I remind you of all those accolades to prove that Doug Armstrong wasn’t an “idiot” for giving this goalie a four-year deal. Heck, Allen showed so much promise that he was named to the NHL All-Rookie team two different years, in 2012-13 and 2014-15.
However, Allen has struggled pretty much ever since being handed the reins as the team’s top netminder.
He endured one of the worst stretches of his NHL career during the 2016-17 season as he lost six straight starts and posting a 4.06 goals-against average in the month of January before being sent on a “mental break.”
Allen did find success to end that season with the help of Martin Brodeur, as he carried the Blues through a surprising first round defeat of the Minnesota Wild.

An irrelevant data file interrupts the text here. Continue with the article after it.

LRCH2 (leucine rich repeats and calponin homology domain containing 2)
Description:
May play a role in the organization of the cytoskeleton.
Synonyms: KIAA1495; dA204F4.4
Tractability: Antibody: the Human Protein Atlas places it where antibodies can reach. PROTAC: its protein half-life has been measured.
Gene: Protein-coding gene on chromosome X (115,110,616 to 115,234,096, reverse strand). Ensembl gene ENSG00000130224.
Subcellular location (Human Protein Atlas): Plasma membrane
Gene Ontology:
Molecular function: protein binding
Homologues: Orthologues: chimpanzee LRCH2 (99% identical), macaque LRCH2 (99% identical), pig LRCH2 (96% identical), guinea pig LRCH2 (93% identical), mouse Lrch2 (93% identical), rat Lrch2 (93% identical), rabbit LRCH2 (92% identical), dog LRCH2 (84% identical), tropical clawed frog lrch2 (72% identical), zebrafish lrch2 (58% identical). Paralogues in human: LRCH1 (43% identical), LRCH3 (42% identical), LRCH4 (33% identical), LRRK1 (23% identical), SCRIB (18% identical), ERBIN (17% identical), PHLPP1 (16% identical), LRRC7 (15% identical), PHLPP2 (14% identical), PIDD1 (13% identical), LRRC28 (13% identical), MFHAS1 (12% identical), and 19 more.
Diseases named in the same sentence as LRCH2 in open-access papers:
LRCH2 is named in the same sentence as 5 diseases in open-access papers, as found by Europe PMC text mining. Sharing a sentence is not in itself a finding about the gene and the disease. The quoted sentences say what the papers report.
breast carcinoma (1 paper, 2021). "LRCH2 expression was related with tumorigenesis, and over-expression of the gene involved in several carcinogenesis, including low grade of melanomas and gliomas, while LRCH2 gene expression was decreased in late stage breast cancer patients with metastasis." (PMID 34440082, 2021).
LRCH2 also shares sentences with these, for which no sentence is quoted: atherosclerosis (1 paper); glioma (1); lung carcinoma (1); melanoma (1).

But 2017-18 was much of the same with Allen struggling from Dec. 12-Feb. 1st, posting a 3.28 GAA, .900 save percentage, and losing 9 of the 10 games he started. This, of course, was met with a little bit of a February resurgence, but it wasn’t quite to the previous season’s level and Allen headed into an offseason full of question marks.
Would he be traded? Had Doug Armstrong had enough of the mid-season swoons?
The answer was emphatically, “No.” So emphatic that the Blues opted to sign 30-year old journeyman backup goalie Chad Johnson to a one-year deal to show Jake that he was indeed the guy.
But just 11 games into the 2018-2019 season and it has been more of the same from the now 28-year old playing in his sixth NHL season.